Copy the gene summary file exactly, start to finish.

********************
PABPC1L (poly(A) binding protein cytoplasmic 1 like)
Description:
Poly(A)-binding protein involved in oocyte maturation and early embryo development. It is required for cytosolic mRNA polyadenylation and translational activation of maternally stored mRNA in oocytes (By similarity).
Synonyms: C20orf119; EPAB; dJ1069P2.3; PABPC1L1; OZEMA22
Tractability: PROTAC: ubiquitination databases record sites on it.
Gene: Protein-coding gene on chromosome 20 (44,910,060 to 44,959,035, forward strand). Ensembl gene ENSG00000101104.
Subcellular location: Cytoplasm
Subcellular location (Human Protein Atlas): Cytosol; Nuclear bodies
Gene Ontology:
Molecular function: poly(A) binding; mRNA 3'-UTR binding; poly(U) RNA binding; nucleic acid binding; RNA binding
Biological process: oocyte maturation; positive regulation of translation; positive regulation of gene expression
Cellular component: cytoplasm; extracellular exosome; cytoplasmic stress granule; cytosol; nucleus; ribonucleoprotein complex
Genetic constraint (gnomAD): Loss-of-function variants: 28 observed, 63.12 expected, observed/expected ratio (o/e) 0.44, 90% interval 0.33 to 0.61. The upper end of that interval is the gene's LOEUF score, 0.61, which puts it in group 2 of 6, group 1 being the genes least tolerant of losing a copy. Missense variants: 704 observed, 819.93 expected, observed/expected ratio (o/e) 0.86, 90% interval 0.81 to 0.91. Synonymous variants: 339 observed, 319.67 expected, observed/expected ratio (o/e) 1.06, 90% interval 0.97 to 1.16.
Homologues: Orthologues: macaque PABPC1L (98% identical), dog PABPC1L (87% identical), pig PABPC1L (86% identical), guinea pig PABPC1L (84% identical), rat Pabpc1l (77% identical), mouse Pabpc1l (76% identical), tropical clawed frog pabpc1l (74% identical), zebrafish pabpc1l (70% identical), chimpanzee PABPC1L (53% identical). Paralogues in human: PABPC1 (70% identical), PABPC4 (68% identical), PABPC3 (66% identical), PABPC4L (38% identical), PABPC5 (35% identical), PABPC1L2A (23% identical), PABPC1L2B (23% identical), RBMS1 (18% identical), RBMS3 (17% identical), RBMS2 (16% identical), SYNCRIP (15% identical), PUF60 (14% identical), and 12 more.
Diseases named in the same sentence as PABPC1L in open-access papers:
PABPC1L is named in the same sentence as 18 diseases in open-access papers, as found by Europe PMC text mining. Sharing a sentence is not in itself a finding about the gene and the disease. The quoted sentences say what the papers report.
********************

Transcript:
PABPC1L (poly(A) binding protein cytoplasmic 1 like)
Description:
Poly(A)-binding protein involved in oocyte maturation and early embryo development. It is required for cytosolic mRNA polyadenylation and translational activation of maternally stored mRNA in oocytes (By similarity).
Synonyms: C20orf119; EPAB; dJ1069P2.3; PABPC1L1; OZEMA22
Tractability: PROTAC: ubiquitination databases record sites on it.
Gene: Protein-coding gene on chromosome 20 (44,910,060 to 44,959,035, forward strand). Ensembl gene ENSG00000101104.
Subcellular location: Cytoplasm
Subcellular location (Human Protein Atlas): Cytosol; Nuclear bodies
Gene Ontology:
Molecular function: poly(A) binding; mRNA 3'-UTR binding; poly(U) RNA binding; nucleic acid binding; RNA binding
Biological process: oocyte maturation; positive regulation of translation; positive regulation of gene expression
Cellular component: cytoplasm; extracellular exosome; cytoplasmic stress granule; cytosol; nucleus; ribonucleoprotein complex
Genetic constraint (gnomAD): Loss-of-function variants: 28 observed, 63.12 expected, observed/expected ratio (o/e) 0.44, 90% interval 0.33 to 0.61. The upper end of that interval is the gene's LOEUF score, 0.61, which puts it in group 2 of 6, group 1 being the genes least tolerant of losing a copy. Missense variants: 704 observed, 819.93 expected, observed/expected ratio (o/e) 0.86, 90% interval 0.81 to 0.91. Synonymous variants: 339 observed, 319.67 expected, observed/expected ratio (o/e) 1.06, 90% interval 0.97 to 1.16.
Homologues: Orthologues: macaque PABPC1L (98% identical), dog PABPC1L (87% identical), pig PABPC1L (86% identical), guinea pig PABPC1L (84% identical), rat Pabpc1l (77% identical), mouse Pabpc1l (76% identical), tropical clawed frog pabpc1l (74% identical), zebrafish pabpc1l (70% identical), chimpanzee PABPC1L (53% identical). Paralogues in human: PABPC1 (70% identical), PABPC4 (68% identical), PABPC3 (66% identical), PABPC4L (38% identical), PABPC5 (35% identical), PABPC1L2A (23% identical), PABPC1L2B (23% identical), RBMS1 (18% identical), RBMS3 (17% identical), RBMS2 (16% identical), SYNCRIP (15% identical), PUF60 (14% identical), and 12 more.
Diseases named in the same sentence as PABPC1L in open-access papers:
PABPC1L is named in the same sentence as 18 diseases in open-access papers, as found by Europe PMC text mining. Sharing a sentence is not in itself a finding about the gene and the disease. The quoted sentences say what the papers report.